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Biomaterials (v.26, #29)

Calendar (pp. i).

The anti-oxidative properties of α-tocopherol in γ-irradiated UHMWPE with respect to fatigue and oxidation resistance by Nobuyuki Shibata; Naohide Tomita (pp. 5755-5762).
Although addition of an antioxidant (α-tocopherol) is reported to prevent delamination in ultrahigh molecular weight polyethylene (UHMWPE) knee components, contribution ofα-tocopherol as an antioxidant to the improvement of long-term fatigue performance of UHMWPE is an unknown mechanism. To solve this problem, bi-directional sliding fatigue tests were performed forγ-irradiated (25kGy),γ-irradiated (25kGy) with 0.3wt%α-tocopherol added, andγ-irradiated (25kGy) with 0.3wt% tocopheryl acetate added UHMWPE specimens. Internal defect initiation was quantified with scanning acoustic tomography (SAT). Also, oxidation index and crystallinity were obtained from infrared absorption spectra measured using Fourier transform infrared (FT-IR) microscopy. Onlyγ-irradiated UHMWPE specimens resulted in severe fatigue fractures.α-Tocopherol-added UHMWPE specimens showed significantly lower projected area ratio of defects (1.80±0.82) than didγ-irradiated (7.0±2.29) and tocopheryl acetate-added ones (8.50±2.01). The oxidation index ofγ-irradiated UHMWPE specimens (0.111±0.0052) was extremely higher compared to those of doped ones; 0.0179±0.0026 and 0.0144±0.0069 forα-tocopherol-added and tocopheryl acetate-added ones, respectively. The crystallinity ofγ-irradiated UHMWPE specimens (57.5±1.16) was lower compared to those of doped ones; 60.3±0.72 and 60.4±1.38 forα-tocopherol-added and tocopheryl acetate-added ones, respectively. The incorporation ofα-tocopherol significantly improves the long-term fatigue performance ofγ-irradiated UHMWPE with oxidation stability. Also, the addition ofα-tocopherol controls macromolecular structures resulting in the improvement of fatigue performance of UHMWPE.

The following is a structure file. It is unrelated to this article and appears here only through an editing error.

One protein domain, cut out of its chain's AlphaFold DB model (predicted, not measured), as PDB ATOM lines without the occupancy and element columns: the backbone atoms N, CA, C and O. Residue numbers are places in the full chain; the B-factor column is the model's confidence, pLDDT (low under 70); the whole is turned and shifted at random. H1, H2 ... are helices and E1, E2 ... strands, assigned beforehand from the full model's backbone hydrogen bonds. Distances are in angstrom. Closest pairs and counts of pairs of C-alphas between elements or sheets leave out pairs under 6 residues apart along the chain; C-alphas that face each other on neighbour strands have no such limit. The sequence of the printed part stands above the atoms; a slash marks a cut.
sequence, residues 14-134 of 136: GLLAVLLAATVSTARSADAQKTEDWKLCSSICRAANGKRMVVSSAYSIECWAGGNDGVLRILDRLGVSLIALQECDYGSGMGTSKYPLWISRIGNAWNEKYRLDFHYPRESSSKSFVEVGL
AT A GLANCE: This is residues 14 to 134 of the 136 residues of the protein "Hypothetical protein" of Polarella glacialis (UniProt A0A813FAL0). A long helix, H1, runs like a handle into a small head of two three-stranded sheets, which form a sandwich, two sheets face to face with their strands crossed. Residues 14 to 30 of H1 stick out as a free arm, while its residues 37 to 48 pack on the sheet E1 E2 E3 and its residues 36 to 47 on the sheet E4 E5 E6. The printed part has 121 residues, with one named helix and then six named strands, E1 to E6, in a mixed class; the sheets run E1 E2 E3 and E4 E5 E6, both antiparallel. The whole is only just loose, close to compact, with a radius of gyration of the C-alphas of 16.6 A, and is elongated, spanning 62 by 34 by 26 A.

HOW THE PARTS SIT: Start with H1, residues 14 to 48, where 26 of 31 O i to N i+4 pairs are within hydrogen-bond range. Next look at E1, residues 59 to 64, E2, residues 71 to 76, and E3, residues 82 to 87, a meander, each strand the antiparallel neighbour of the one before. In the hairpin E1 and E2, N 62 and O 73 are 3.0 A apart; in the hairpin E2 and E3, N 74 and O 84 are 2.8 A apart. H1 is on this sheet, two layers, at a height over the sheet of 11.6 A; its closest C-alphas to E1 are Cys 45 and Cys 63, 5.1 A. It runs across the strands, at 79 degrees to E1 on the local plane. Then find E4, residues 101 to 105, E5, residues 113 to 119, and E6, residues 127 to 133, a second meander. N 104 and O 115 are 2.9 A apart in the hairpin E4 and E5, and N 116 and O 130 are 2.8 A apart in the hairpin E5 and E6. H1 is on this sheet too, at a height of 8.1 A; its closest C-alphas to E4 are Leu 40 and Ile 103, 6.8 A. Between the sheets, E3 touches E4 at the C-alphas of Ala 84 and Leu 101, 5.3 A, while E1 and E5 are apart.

Keywords: UHMWPE; γ; -irradiation; Oxidation; Delamination; Tocopherol; Crystallinity

Cyclic silicate active site and stereochemical match for apatite nucleation on pseudowollastonite bioceramic–bone interfaces by Nita Sahai; Michel Anseau (pp. 5763-5770).
Hydroxyapatite (Ca5(PO4)3(OH)) forms on pseudowollastonite (psW) ( α-CaSiO3) in vitro in simulated body fluid, human parotid saliva and cell-culture medium, and in vivo in implanted rat tibias. We used crystallographic constraints with ab initio molecular orbital calculations to identify the active site and reaction mechanism for heterogeneous nucleation of the earliest calcium phosphate oligomer/phase. The active site is the planar, cyclic, silicate trimer (Si3O9) on the (001) face of psW. The trimer has three silanol groups (>SiOH) arranged at 60° from each other, providing a stereochemical match for O atoms bonded to Ca2+ on the (001) face of hydroxyapatite. Calcium phosphate nucleation is modeled in steps as hydrolysis of surface Ca–O bonds with leaching of Ca2+ into solution, protonation of the surface Si–O groups to form silanols, calcium sorption as an inner-sphere surface complex and, attachment of HPO42−. Our model explains the experimental solution and high resolution transmission electron microscopy data for epitaxial hydroxyapatite growth on psW in vitro and in vivo. We propose that the cyclic silicate trimer is the universal active site for heterogeneous, stereochemically promoted nucleation on silicate-based bioactive ceramics. A critical active site-density and a point of zero charge of the bioceramic less than physiological pH are required for bioactivity.

Keywords: Bioceramics; Calcium silicate; Calcium phosphate; Silicate trimer; Titania; Alumina; Silica; Bioactivity; Glass